One such creature is Baloo, a male calf. He was found tied to a settlement along Route 62 malnourished and could barely stand. He suffered because male calves have no monetary value to dairy farming and was simply discarded. Another sanctuary resident is Pigcasso, a large yet friendly porcine. Turns out she’s handy with a paint brush and the organization sells her artwork to the public.
After two years of planning and construction, The Farm Sanctuary is open and visitors can wander around and are encouraged to interact with the animals. The sanctuary also offers a unique B&B experience, “A Stay in the Hay,” an overnight accommodation in the barn’s loft bedroom. The stay includes a fresh organic breakfast in the morning.  The cost is R1500 (Rand) per night June-October and R2500 October-May (that comes out to around $105 and $175 US).

Bathroom at Stay in the Hay. Photo by Joanne Lefson.
The sanctuary also has its own organic garden and the produce grown will end up in the sanctuary café, The Garden of Vegan. The café offers smoothies and “Vurgers” vegan burgers. She says the café also plans to sell deli items like vegan butter and organic produce. The café will also host special chef-driven dinners called Vegan Cuisine Experiences for groups of up to eight people. The café is open Saturday and Sunday 11 AM to 3 PM.

Lefson says the shelter is needed because her country’s farm animals are not as sustainably raised as they were in the past.

Urban Hen Project at Farm Sanctuary. Photo by Joanne Lefson.
“Globalization means the loss of traditions and cultures in many areas,” she says. “Africa is still a raw continent, but the powers of corporate greed are filtering in. Factory farming is prevalent here. Most of the practices you would find in the States are here, just on a smaller scale. We aim to inform consumers what is going on within these operations and in doing so, hope to inspire consumers to make kinder, better choices.”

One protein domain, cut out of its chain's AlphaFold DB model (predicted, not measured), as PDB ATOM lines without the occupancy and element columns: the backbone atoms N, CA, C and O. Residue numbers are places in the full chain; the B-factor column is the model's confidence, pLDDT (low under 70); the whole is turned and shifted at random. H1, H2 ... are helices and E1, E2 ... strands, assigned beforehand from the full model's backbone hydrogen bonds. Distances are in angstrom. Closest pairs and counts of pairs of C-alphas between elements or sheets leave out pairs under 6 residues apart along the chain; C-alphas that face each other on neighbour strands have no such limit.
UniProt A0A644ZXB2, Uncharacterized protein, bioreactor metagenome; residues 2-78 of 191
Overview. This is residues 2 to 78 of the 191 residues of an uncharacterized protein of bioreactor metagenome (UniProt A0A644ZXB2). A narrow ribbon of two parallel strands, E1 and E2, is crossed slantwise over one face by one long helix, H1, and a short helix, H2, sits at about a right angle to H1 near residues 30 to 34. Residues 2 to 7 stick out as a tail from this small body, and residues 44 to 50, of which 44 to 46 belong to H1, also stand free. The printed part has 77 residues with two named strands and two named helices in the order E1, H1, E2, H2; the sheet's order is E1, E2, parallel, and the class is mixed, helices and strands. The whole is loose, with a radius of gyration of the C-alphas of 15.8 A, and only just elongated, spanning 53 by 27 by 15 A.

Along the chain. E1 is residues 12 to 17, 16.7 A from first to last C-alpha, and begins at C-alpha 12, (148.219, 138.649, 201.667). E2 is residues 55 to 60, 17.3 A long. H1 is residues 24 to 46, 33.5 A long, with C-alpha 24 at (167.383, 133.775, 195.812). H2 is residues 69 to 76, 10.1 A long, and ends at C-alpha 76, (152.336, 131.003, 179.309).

One program the sanctuary offers is the Urban Hen Project where the public can adopt hens. This will allow the sanctuary to continue bringing in more “spent” hens for rescue. Spent hens are those that used for laying eggs, but are considered “past their prime.” Most are sold to slaughter after only two years, however, hens have a life span up to eight years or even longer. Adopting out hens to families makes more room for others.

The sanctuary has an animal trainer and a vegan chef  on staff along with a small group of volunteers. People can sign up to volunteer on the farm and they must be 12 years old or older. The sanctuary states its mission on the website. “We believe in a food system that preserves our environment, supports our local communities, values our health and respects farm animals as sentient individual beings.”
Meet the residents at Farm Sanctuary. Photo by Joanne Lefson.

Lefson hopes to change people’s minds about farm animals through direct contact. “[I want to] provide the venue for the public to meet and interact with farm animals,” she says, “and inspire an awakened connection of compassion for their plight.”

The Farm Sanctuary SA is the only officially registered sanctuary on the African continent for farm animals. The sanctuary accepts donations on its website, but only in SA Rand and donations are not tax deductible tin the US. Guests can visit the sanctuary at Dirkie Uys Street, Franschooek 7690, about 75km west of Cape Town.

The Farm Sanctuary isn’t Lefson’s only project. The long awaited Oscar’s Arc is scheduled to open in November of 2016 and What’s Pawsitive will be learning more soon.

Oscar at the Sphinx in Egypt in 2004. Photo by Joanne Lefson.